Airey is away scything one of the meadows on the farm. This is a job done best in the early morning. The work is beautiful to watch, but scything a large field all morning, only stopping to sharpen your blade every few minutes, was hard labour. If you want to see a scyther in action, I found a video of a young woman mowing a very big field. The intro is a bit odd and the video is silent. You might want to skip the first 2:15 minutes. Then just watch her mow, mow, sharpen her scythe, mow (YouTube). The woman in the video is barefoot, but scything risks the feet. Airey wears boots.
The Fitch house is a wooden frame house, not a log cabin. The image here is an old house very similar to it in general layout. The chimney of the Fitch house is at the rear, not at the side. The Fitch farmhouse's rear spur is more off-centre and is a saddle-bag log cabin (two small cabins joined by one roof, with a stone chimney shared between them and usually with a sheltered area in front of the chimney) against which the new frame house was built, by removing the logs at one end of the older house and connecting them. The house in the image is surrounded by trees; the Fitch house has flowerbeds and an open yard around it and is set on the steep slope of a mountain right by a small, swift stream.
A griffin (or gryphon) is a mythological creature, combining the bodily parts and attributes of a lion and an eagle, being regal and powerful, intelligent, bold, and graceful. It represents loyalty and courage. It protects gold, heals blindness, and mates for life. It is a symbol of the sun.
When Airey is about to play the fiddle, she sands her hands, as her sister Merit explains to Cecilia. Airey uses feldspar, which was available locally. She was given a small sack of it from a neighbour who had been over in North Carolina. Two books in my bibliography mention using feldspar on the hands, one nearly contemporaneous to the time of the novel: (Sheppard).
Airey does not use either a chin-rest or a shoulder-rest on her violin. Chin-rests were not common in her time, and the shoulder-rest was unknown. The latter only slowly became common, toward the end of the twentieth century. If you'd like to learn more, here is an interesting video on why you should not use a shoulder-rest (YouTube).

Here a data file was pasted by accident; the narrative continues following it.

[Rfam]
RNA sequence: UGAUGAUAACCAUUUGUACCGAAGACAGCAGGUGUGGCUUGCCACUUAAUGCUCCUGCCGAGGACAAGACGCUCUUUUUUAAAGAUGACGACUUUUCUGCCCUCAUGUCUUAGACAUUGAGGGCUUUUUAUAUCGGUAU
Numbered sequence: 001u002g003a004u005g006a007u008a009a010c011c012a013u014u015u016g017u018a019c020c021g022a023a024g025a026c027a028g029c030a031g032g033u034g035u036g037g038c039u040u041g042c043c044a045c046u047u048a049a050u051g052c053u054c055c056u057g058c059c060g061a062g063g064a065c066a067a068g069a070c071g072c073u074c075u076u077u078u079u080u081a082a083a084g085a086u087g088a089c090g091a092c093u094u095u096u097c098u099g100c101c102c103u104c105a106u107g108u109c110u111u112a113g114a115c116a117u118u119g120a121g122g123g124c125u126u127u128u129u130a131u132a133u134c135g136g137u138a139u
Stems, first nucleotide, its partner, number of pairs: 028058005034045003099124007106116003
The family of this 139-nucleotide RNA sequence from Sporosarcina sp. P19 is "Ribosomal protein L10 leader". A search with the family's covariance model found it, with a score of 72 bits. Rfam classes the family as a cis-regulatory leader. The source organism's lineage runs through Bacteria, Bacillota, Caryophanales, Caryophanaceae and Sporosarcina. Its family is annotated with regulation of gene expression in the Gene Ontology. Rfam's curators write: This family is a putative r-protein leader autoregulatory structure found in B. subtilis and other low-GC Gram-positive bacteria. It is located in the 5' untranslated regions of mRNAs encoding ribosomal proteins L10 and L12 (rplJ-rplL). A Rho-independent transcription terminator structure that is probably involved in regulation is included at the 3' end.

Fiddle contests exist then as now throughout not only the American South, but all across North America. Many were very local, perhaps strictly within a county, and some, in these early days of radio, could lead to both fame and money. Airey plays not just old-time music for Cecilia, but music from a wide range of sources.
Airey begins with In the Gloaming a song witten in the 1877 by a woman composer, with a woman lyricist. It is hard to find an accurate version of the original song, although I myself grew up singing it, because a 1910 recorded version featured a cut-down travesty of the song, presumably to fit the size of disc then available, and that became the known version. Ignore every link Wilipedia offers!! The full original verses (it isn't a long song) carry much more meaning than the crass bathetic 1910 version, which you can find all too easily online. I don't recommend it. This, below, is the only one I have found that gives the entire original song with almost all the original words (a few are changed, but the meaning is not). If you find a version just over two minutes long, it is the yucky cropped version. The reason I am so vehement is that (1) the short versions ruin the meaning of the actual song and (2) that original meaning is core to my novel. Here is a version to give you an idea of what Cecilia hears Airey play:
In the Gloaming, by Annie Fortescue Harrison, lyrics from poem by Meta Orred, sung and played by Boxer John:
(Give his Vimeo video of this a boost by listening to it there.)
Violin solo: In the Gloaming, played by Johann Beavis Berry:
Airey moves to other music. It's hard to find early recordings that feature solo fiddle. I include a few here, as examples of the music Airey would play. They are not good audio quality, as they were taken from the original shellac records. The same quality warnings are for the examples of other popular music I offer here, not played by solo violin, so do your best to imagine how Airey would have transcribed them.
Sail Away Ladies, played by Uncle Bunt Stephens (recorded in Tennessee in 1926):
Bunt Stephens was an eastern Tennessee fiddler and I think he is magnificent. He made two records, that is four songs, after winning a fiddle contest.
Fiddlin' John Carson was a fiddler from Georgia. This recording is pretty scratchy:
Billy in the Low Ground, played by Fiddlin' John Carson (recorded 1924):
Other music played by Airey (all these recordings are scratchy to a degree):
Grey Eagle, played by Uncle Am Stuart (recorded 1924):
Bonaparte's Retreat, played by A. A. Gray (recorded 1924):
Sallie Gooden, played by Eck Robertson (recorded 1922):
Mountain Hornpipe, played by Jehile Kirkhuff (recorded in 1950s):